Kasmir Malevich

WHY DID KASIMIR MALEVICH, whose name has become the very embodiment of abstract painting, end his life's work with figure paintings and portraits that strike admirers of Suprematism with pure horror? Why this treason against the square? Not even this exhibition of works from the collection of the State Russian Museum in St. Petersburg, the largest show to date of Malevich's late period, can offer an answer. But what if it was not treason at all? What if this development was inherent in the painter's work from the very beginning?

The exhibition contained many depictions of peasants, whom Malevich (following a prerevolutionary usage) referred to as “krestjane” (“baptized ones”). In 1915 when he and the poet Velimir Khlebnikov were looking for a name for their art, they decided on “Budetjane,” coined from budet (it shall be) and jane, the suffix taken from krestjane. So it means something like “the ones to come.” The art of the future, Malevich predicted, was to be the art of the peasants. And peasant art was the art of icons. Indeed, Malevich approaches his peasants frontally, the way icon painters depicted saints. And his palette points up the same connection. At the Dacha, sometimes dated around 1910 but at Bielefeld as 1928–29, is painted in red, blue, and yellow on a background in which green and pink predominate. The figure in Peasant Woman, dated at Bielefeld to the early '30s, is painted as a group of flat, unmodeled surfaces in white and black, the colors of Malevich's squares, against a background of yellow, blue, red, pink and green—in other words, the seven colors typical of icons. A coincidence? An abstract painting from 1928–29 called Suprematist Construction of Color displays precisely these seven colors.

Icon painters work from the premise that reality cannot be captured. They renounce mimesis, the dominant western concept of art since the Renaissance, which had come to hold sway even in Russia, at least among the educated. Throughout the course of his life. Malevich tried to reconcile these two interpretations of art with his peasant paintings—borrowing the peasant from reality while at the same time placing him outside of reality through color and the modeling of light and space, as in an icon.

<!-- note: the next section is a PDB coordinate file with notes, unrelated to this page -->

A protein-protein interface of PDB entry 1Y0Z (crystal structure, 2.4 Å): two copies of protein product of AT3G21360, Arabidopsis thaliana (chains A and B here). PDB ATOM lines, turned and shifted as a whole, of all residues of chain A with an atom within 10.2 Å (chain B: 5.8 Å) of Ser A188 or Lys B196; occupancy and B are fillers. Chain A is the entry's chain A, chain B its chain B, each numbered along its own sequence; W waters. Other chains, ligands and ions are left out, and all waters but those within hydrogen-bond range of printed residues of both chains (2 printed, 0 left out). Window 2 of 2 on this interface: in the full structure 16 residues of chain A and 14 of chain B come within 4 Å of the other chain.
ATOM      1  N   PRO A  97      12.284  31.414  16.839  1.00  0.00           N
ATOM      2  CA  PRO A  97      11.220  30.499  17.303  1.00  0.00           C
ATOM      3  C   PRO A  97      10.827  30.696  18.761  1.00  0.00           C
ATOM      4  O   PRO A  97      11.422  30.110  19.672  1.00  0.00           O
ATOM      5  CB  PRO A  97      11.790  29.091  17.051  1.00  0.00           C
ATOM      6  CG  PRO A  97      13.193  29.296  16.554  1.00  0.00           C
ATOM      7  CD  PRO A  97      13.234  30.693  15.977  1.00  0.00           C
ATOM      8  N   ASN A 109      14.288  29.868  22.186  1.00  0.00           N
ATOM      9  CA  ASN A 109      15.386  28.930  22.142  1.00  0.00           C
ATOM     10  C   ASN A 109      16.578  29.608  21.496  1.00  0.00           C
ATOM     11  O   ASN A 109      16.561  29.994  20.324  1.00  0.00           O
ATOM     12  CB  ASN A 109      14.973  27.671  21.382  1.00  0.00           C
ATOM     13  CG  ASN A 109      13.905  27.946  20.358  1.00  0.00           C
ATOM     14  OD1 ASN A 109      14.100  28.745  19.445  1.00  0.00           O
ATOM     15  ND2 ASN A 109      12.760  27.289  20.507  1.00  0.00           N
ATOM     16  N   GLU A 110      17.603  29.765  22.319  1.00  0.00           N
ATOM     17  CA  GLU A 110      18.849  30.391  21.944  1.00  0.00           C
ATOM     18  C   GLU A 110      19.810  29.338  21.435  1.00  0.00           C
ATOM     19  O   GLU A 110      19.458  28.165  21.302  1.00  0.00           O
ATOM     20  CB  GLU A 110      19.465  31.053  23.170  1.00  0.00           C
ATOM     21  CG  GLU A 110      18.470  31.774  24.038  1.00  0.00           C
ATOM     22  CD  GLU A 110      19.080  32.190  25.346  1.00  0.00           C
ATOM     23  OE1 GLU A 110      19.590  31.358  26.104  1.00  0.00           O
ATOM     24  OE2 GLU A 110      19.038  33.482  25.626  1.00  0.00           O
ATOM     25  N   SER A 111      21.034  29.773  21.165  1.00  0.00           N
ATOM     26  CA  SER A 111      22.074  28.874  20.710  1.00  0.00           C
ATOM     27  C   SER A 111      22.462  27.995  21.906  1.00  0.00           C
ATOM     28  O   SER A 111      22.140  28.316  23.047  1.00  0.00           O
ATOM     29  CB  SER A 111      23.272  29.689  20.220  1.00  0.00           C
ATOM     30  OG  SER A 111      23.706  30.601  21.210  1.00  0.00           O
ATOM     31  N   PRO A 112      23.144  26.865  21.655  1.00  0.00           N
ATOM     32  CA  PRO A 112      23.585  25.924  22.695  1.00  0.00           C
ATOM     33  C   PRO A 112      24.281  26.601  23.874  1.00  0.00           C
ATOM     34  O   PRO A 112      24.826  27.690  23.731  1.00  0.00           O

He acted even more radically in 1923, when he participated in the Unovis exhibition in Petrograd. There Malevich showed two “empty” monochrome canvases that he called Suprematist Mirrors, 1923. What knowledge do these mirrors reflect? In his manifesto of the same name, Malevich calls it “zero-knowledge,” for “science and art know no boundaries, because that which they seek to know is infinite and not calculable in numbers; that which is infinite and incalculable equals zero.” Shortly thereafter, he stopped painting. Why? Was it because he could no longer believe in the representational value of images?

In 1928 Malevich once again took up the brush, and once again it is peasants that he painted. He executed gripping images in which faceless figures appear in a timeless space. In astonishing paintings like Suprematism: Female Figure, 1928–29, a woman painted in black wearing a green skirt stands isolated against a white background, with two white-on-white figures emerging on either side of her. He also painted colorful, seemingly lighthearted pictures that mimic the styles of the Impressionists, Cézanne, and Matisse. Many of these had until now been considered part of his early work. Some are cheerful, others grotesque, as though they were parodies of these various modern “isms.” Why not? After all, Malevich's belief in the representational value of images, the goal of all these artistic movements, had been fundamentally shaken since the Suprematist Mirrors.

From earlier exhibitions we are familiar with Malevich's late portraits, “signed” with a black square, in which he and his friends appear as Renaissance personages. Their faces and hands are painted realistically, while their clothing is composed of flat, colored surfaces as in the peasant paintings. Why this reference to the Renaissance? Couldn't it be that Malevich, who in his oeuvre deals with the conflict between icons and images-as-representations, felt a kinship with the artists of that era of transition? It was they who bade farewell to the Western equivalent of icons and replaced them with mimetic images. In contrast, Malevich remained true to the icon until the end of his life. In one of his last paintings, Portrait of V.A. Pavlov, 1933, not exhibited in Bielefeld, Malevich realistically depicts his friend in front of a black square on a white background, which is hanging on the wall as a painting—painting as representation or as icon? Was it this conflict that led Malevich to such a chameleon-like (from today's point of view, even postmodern) use of styles and cultural traditions?

Noemi Smolik

Translated from German by Sara Ogger.